- Hand or power saw for wood (alternatively, your can often have these items cut for you at the local lumberyard or hardware store)
- Hand or power saw for metal (alternatively, your can often have these items cut for you at the local lumberyard or hardware store)
- Tape measure
- ⁹/₃₂” drill bit for wood
- A ⁷/₁₆” wrench or socket and driver.
- Sandpaper/power sander (optional)
- Wood stain
- Old rag
Step 2: Cut your wood
Your best bet is to get all of your cutting done before you start putting anything together. You may be able to have the employees at your local hardware store do the initial cutting for you, or you can do it yourself.
- Measure very carefully. This particular design results in very little waste, so be careful to make precise cuts, or you might end up having to start over with new materials.
- Use a tape measure to mark off the 1×8 boards, and then carefully cut them down to 4’ exactly. You should end up with six total.
- Use a tape measure to mark off the 1×4 boards, and then carefully cut them down to 5’3” exactly. You should end up with four total.
- Run the wingnut onto the all-thread rod. Cut the all-thread rod into 16 segments, 9-⅜” each. As you cut each section of the all-thread rod, remove the wingnut following the cut. Remove it over the cut end. This will partially repair the threads.
— DIY Ready (@DIYReady) May 17, 2016
Step 3: Drill some holes
- Hook the end of the tape measure over the right-hand end of one of the 1×4 boards. Lay the board flat, and mark with a pencil at 1”, 13”, 25”, 37”, 49”, 61” along the board.
- Use a square to carefully extend your marks in a straight line across the board. Along each of those lines, measure 1-¾” inches from the edge (this should be the very center of the line). Use a nail, awl, or center punch to create a small divot or impression in the wood. This will make it easier to keep the drill on course.
- Equip your power drill with a ⁹/₃₂” drill bit. At each of the four marked locations where you created divots, drill completely through the wood. Pay special attention to keeping the drill straight, so that you don’t end up with crooked holes.
- Repeat the process with the remaining three 1×4 boards. To do this, lay the completed board directly on top of one of the other boards, making sure that the edges line up perfectly. Simply drill directly into the already-drilled holes (using clamps to prevent the boards from moving), and creating holes in the board underneath at the same points. You can use this same ‘template’ board to drill each of the other boards, ensuring that they remain uniform.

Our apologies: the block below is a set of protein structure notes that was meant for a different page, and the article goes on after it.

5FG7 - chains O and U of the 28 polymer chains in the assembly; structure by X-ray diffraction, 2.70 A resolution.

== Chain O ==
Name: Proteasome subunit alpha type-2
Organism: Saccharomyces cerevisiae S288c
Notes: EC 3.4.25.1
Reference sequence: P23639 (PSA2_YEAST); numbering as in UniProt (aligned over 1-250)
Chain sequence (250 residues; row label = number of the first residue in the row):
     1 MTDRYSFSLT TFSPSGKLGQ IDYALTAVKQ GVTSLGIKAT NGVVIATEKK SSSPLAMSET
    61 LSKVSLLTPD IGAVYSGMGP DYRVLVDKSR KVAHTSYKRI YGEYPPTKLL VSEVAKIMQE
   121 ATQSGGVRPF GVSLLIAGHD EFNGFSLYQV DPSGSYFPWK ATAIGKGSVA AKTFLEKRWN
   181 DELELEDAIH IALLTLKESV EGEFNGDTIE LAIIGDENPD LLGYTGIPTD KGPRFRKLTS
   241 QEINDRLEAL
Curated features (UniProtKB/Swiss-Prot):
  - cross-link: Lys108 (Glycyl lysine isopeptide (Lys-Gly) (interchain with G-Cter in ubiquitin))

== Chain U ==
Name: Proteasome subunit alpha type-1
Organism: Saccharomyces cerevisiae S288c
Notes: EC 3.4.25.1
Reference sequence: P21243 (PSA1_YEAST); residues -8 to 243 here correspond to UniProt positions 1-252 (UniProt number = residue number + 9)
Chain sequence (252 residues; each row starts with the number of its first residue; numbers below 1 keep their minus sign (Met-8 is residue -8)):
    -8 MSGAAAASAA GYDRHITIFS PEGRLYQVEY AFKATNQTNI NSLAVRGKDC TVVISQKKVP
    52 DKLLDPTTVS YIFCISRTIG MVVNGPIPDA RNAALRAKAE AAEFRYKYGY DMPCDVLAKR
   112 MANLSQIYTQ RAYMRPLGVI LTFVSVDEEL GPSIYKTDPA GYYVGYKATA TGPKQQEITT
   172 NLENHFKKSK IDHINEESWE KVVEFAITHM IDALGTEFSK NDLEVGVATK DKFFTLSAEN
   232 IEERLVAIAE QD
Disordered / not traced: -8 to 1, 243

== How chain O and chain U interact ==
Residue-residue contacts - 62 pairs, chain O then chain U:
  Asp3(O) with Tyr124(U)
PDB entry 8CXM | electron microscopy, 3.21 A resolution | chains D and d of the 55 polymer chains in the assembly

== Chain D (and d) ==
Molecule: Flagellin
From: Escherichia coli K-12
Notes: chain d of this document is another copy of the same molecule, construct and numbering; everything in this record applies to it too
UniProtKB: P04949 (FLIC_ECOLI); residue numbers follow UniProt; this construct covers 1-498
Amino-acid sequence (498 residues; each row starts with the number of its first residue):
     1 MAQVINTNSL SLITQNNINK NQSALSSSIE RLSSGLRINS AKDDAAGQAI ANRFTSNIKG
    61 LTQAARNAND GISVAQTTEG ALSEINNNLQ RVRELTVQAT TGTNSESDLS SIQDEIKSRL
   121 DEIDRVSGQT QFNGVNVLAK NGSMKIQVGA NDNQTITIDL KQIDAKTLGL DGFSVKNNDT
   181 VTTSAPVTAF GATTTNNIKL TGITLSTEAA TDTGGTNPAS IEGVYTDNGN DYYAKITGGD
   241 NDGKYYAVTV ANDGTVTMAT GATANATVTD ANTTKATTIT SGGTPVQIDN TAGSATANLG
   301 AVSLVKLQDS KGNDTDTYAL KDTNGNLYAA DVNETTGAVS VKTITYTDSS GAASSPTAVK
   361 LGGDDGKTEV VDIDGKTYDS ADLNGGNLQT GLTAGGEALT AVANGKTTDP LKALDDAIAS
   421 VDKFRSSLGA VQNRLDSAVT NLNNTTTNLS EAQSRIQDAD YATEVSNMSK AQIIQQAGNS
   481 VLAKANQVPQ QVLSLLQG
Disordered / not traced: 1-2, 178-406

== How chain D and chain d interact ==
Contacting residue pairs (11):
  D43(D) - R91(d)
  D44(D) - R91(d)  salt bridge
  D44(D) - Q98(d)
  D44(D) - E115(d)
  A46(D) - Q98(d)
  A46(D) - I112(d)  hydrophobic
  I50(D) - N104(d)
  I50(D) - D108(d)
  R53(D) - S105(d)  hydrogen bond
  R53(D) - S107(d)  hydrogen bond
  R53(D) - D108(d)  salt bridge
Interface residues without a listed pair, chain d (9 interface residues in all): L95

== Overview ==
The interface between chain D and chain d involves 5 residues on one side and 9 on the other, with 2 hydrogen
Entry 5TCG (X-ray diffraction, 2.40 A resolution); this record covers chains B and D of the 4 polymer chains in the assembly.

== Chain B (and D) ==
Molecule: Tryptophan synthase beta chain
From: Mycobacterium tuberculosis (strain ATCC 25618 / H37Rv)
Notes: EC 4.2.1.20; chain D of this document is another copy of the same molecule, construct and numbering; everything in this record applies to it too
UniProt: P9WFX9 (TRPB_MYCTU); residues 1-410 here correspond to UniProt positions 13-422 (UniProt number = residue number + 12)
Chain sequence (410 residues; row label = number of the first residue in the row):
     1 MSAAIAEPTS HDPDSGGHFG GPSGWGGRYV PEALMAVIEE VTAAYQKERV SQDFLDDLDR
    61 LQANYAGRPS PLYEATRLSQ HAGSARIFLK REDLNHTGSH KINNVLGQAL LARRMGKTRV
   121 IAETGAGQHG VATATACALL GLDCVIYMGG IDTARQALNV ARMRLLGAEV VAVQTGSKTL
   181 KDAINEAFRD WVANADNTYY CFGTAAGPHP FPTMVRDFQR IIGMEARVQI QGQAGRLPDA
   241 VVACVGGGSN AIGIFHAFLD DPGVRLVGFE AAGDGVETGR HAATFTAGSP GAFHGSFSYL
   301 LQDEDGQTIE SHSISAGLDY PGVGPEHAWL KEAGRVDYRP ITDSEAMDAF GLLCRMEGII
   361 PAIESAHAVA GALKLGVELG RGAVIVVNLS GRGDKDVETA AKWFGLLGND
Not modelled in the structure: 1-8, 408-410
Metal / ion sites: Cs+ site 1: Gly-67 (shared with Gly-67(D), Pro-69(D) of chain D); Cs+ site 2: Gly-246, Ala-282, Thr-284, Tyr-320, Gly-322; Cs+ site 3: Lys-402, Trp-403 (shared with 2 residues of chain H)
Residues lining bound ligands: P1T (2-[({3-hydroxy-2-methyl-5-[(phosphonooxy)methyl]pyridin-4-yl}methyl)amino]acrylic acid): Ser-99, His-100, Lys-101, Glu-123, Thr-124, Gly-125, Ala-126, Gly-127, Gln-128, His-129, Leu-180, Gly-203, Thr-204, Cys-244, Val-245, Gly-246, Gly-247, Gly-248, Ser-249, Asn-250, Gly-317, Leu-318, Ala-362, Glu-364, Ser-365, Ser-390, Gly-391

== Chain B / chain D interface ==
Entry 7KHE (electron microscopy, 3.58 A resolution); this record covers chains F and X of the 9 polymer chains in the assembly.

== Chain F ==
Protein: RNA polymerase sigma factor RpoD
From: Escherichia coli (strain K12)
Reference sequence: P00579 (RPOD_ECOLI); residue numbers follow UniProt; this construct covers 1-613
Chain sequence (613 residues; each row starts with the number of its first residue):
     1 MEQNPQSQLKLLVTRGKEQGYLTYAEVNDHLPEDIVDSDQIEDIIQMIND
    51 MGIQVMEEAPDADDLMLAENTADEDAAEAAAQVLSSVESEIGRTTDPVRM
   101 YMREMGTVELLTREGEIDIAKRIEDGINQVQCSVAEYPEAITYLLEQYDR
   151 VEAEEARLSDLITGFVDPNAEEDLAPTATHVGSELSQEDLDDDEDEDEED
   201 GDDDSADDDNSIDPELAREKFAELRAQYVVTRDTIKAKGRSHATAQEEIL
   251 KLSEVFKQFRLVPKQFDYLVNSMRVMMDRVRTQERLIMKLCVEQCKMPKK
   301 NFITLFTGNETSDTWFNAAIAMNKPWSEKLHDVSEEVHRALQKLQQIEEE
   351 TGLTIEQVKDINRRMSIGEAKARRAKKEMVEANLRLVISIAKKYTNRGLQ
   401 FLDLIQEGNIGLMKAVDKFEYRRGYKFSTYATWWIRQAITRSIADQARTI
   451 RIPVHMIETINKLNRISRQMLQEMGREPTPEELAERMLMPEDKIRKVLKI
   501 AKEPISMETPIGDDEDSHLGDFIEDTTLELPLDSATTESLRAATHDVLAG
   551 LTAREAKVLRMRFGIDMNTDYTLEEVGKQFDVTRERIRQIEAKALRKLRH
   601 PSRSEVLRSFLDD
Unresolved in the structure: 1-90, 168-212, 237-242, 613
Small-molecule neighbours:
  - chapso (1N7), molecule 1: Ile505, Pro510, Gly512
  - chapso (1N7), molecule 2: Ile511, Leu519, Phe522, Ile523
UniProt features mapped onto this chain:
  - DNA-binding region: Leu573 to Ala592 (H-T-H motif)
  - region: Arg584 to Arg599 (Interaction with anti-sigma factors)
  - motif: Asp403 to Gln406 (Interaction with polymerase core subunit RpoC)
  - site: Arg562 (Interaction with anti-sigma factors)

Step 4: Make it look nice
If you’d like something nicer than an unfinished bookshelf, you can make everything look a bit more professional with a good sanding-job, and maybe some stain.
- Gently sand all of the edges, making sure to remove any sharp or splintery areas.
- Gently apply the stain, and allow it to sit for the recommended amount of time before proceeding.
Step 5: Put it all together
- Run cut lengths of the all-thread rod through the top and bottom holes on two pairs of 1x4s.
- On either end of each all-thread rod, place a washer (rough side facing the wood) and a nut to secure the rod.
- Place two shelves into position on top of the all-thread rods. Allow 2” to extend past the upright boards. Adjust the nuts until the uprights are snuggly clamping the shelves together.
- Fill the remaining holes with all-thread, and attach nuts and washers (gently).
- Thread the other shelves on top of the all-thread, down the length of the unit.
- Using your hand (or perhaps a rubber mallet), snap the shelves into place.
- Tighten the nuts while pressing together on the individual shelves, so as to secure the unit against wobbling, and you’ll have a shelf that should be sturdy enough to handle whatever you give it, while still remaining light enough to be portable.
For basic materials, this bookshelf shouldn’t cost you more than about $70, and could cost you significantly less. From start to finish, you should be able to finish the entire project easily in one afternoon.
The most important thing to remember while working on any DIY project is this: Take things slowly. Measure multiple times before cutting or drilling, and never move on to the following steps before you’re sure that you’ve got everything where it needs to be.
If you rush the project, fail to properly align connections, or attempt to ‘eye-ball’ certain steps, all that you’ll end up with is a pile of expensive wood scraps. Save yourself some time, money, and energy, and be cautious enough to ensure that you get your DIY bookshelf right on your first try. Also, whenever using power tools, be sure to take all necessary safety precautions. A shelf isn’t worth risking your life over.
So, get those books out of the boxes, up off of the ground, and out of your storage space. A DIY bookshelf is an easy and elegant way to flaunt your knowledge—not just by showing off the books you’ve read, but also by demonstrating your impressive furniture-building skills.
What do you think? Are you going to make your own DIY bookshelf? Let us know below in the comments!
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Original article and pictures take http://diyready.com/diy-bookshelf/ site